The need for employers to meet their duty of care requirements to employees is a complex process to navigate for many organizations. Understanding what measures you can take to manage this level of risk remains a considerable challenge. Incorporating the use of secure executive transportation into your travel risk management plans is a prudent move to reduce this risk and keep your people safe. Now, more than ever the need arises as to how best to meet this legal obligation for staff and employees who are traveling overseas on company business. The constituent groups this affects are varied, ranging from executives, accompanying spouses and dependents, students, teachers, volunteer groups, contractors – the list goes on.
The broadly accepted definition of Duty of Care is: ‘is a legal obligation, which is imposed on an individual requiring adherence to a standard of reasonable care while performing any acts that could foreseeably harm others. It is the first element that must be established to proceed with an action in negligence.’ Moreover there is now a growing recognition both in the courts and with potential plaintiffs that breaches of duty of care occurring abroad can be heard in U.S. courts. The number of cases being presented has increased and employment lawyers are particularly alert to the issue.
This sets an additional standard to be met by employers – in that the measures in place to meet the requirement at home may not suffice abroad. In fact, it is almost certain that it won’t. Your senior executives and traveling staff members will likely be most at risk and exposed to hazards when in transit – particularly when traveling by road or awaiting transportation outside of an airport, venue or business premises. If you are not paying attention to the additional safety and security services united states needs for staff on travel abroad then it is highly likely that you may be placing your own organization at risk – both in terms of their physical safety, but also of potential future litigation.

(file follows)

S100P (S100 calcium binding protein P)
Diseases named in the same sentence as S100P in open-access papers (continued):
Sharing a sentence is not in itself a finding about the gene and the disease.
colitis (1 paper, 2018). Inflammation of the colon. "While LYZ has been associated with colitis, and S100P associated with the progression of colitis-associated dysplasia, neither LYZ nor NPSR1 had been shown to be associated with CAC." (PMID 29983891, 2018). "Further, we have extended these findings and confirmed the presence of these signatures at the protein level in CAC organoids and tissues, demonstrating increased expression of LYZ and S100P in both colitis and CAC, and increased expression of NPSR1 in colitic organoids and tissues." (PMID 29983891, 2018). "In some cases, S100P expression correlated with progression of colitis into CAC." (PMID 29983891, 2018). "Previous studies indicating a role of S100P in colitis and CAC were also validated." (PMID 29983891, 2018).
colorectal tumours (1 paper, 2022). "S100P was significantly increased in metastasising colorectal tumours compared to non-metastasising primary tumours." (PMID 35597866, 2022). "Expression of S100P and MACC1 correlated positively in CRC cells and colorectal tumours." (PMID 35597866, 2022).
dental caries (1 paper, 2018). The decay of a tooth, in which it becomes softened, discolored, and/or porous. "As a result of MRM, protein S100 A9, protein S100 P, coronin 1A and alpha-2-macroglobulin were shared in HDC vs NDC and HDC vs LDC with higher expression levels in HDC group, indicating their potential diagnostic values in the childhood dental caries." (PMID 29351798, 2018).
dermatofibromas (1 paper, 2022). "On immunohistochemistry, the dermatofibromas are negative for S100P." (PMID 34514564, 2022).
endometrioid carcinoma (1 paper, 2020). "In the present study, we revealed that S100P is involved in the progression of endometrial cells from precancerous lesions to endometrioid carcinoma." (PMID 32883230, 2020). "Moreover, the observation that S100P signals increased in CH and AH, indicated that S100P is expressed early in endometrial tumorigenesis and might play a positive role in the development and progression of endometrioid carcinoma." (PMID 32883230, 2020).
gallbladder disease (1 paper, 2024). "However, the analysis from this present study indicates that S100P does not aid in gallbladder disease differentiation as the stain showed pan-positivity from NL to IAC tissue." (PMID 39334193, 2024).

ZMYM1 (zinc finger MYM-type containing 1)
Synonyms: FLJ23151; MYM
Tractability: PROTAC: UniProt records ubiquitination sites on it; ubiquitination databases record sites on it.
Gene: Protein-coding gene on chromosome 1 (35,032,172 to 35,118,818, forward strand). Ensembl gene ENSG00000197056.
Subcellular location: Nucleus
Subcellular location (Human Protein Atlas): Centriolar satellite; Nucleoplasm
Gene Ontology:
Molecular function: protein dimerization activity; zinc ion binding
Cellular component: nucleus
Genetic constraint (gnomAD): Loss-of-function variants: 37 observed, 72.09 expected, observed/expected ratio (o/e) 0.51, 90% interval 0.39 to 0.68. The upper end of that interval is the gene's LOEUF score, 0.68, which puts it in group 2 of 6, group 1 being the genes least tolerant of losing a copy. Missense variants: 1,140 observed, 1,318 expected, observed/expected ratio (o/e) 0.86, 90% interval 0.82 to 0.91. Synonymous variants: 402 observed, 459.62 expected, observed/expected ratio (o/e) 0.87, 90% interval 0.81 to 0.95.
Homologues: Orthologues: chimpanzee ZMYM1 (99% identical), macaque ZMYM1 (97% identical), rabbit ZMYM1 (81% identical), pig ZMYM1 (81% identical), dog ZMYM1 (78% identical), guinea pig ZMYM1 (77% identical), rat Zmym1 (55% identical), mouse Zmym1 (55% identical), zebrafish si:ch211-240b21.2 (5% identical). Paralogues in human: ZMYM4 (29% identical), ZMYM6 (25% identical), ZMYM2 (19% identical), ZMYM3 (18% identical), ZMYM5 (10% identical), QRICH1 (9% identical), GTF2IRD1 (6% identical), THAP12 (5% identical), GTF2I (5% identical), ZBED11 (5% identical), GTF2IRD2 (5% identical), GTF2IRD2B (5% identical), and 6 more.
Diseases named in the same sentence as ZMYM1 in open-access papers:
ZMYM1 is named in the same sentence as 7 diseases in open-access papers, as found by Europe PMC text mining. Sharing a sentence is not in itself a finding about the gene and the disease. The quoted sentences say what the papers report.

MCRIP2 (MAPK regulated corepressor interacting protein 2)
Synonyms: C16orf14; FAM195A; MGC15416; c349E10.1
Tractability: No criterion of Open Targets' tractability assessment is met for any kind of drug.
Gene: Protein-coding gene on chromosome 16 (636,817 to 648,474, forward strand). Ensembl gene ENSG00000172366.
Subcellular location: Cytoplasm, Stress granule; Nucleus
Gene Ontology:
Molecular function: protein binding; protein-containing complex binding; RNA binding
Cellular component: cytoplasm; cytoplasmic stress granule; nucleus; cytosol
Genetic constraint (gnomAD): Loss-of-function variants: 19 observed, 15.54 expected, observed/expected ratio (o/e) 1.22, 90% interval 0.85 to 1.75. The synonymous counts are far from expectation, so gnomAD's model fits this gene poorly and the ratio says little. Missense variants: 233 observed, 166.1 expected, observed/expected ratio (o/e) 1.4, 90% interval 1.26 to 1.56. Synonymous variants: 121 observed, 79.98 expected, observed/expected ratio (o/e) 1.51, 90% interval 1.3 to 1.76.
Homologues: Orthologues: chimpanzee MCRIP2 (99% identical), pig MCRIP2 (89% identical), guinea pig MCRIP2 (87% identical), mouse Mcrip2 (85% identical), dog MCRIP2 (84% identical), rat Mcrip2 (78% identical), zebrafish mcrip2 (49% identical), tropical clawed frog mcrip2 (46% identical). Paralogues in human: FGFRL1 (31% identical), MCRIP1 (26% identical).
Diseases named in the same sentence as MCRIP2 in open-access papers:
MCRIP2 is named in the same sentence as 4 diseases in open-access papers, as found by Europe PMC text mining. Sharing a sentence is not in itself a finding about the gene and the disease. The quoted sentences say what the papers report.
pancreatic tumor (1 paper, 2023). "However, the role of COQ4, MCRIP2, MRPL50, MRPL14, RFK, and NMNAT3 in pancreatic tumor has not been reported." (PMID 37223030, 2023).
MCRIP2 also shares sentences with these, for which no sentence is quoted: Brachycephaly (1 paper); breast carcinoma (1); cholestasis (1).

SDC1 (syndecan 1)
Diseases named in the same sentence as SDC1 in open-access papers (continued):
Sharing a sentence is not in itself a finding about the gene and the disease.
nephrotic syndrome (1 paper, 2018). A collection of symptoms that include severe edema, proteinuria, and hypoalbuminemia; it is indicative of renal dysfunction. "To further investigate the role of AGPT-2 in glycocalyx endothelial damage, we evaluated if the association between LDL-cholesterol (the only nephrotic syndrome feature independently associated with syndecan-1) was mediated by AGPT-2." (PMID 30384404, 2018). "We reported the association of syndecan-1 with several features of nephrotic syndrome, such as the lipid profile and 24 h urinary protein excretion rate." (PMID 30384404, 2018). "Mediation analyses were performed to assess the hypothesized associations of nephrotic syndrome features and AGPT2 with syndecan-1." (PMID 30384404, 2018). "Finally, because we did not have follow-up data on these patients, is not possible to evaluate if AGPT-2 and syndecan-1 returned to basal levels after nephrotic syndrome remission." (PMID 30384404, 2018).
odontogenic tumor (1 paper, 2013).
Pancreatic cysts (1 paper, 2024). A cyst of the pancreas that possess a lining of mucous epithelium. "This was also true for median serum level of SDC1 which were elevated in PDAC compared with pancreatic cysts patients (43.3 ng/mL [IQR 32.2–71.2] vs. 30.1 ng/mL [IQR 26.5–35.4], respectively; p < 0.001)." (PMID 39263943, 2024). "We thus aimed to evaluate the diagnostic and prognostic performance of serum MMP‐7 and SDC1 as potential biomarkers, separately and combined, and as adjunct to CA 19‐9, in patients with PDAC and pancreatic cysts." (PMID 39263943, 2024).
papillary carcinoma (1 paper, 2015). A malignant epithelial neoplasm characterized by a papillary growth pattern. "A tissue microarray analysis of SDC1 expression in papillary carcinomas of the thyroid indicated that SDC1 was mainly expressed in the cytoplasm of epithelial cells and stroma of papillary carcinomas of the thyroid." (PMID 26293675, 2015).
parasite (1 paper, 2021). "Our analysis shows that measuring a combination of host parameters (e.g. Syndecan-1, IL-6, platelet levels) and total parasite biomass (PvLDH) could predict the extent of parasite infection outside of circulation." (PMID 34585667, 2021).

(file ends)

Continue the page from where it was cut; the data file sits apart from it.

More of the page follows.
The much publicized case in 2015 of former NGO worker Steve Dennis provides an excellent example. Dennis, a former staff member of the Norwegian Re (NRC) is sued the agency, claiming gross negligence and failure in duty of care after he was kidnapped and shot in Dadaab, Kenya. Dennis was traveling in a convoy through the camp when his car came under attack. The driver was killed, Dennis was shot in the leg and he and three other colleagues were taken captive. Interviewed in 2015, Dennis stated that: “Like everyone going into a risky situation for work, I believe there’s a minimum level of training and procedures required and when it’s not there I believe there should be accountability for it.” This case absolutely highlights the need to have deliberate and sensible measures in place for employees traveling abroad – especially in an environment where there is an increased level of risk. Not only is transportation key, but also training employees – click here to learn about the Explore Secure® online travel safety training.
Employers and HR managers can help protect their staff (and indeed themselves) by reviewing their procedures and policies. Consider the use of pre-travel training packages or courses to prepare their people for the trips. Then, consider what can be done in-country to further reduce risk. As most issues and incidents tend to arise when people are in transit (especially traveling in vehicles on roads) a further consideration must be the use of secure executive transportation – with trained and vetted drivers. In higher risk environments with an increase likelihood of criminal activity, you may wish to use the enhanced services of a close protection officer in conjunction with secure transportation. It will keep you out of the courts – but above all will set conditions for a safer workplace abroad which in turn will allow your staff to focus on your organizational goals.
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Preparing for the worse is part of every security professional’s repertoire especially when it comes to planning for failure. This three-part series is designed to enhance understanding of how kidnap and ransom negotiations work and your role in the event the unthinkable happens. Cyber Security leaders with a significant global high-risk footprint know that a kidnapping may not be a question of “if” but a question of “when”. It may happen when you are not directly responsible for covering your employee or their family and therefore least able to prevent it – when they are alone and most vulnerable. Learning what to expect in those first hours of an abduction will help you avoid becoming a bystander when your leadership is most needed.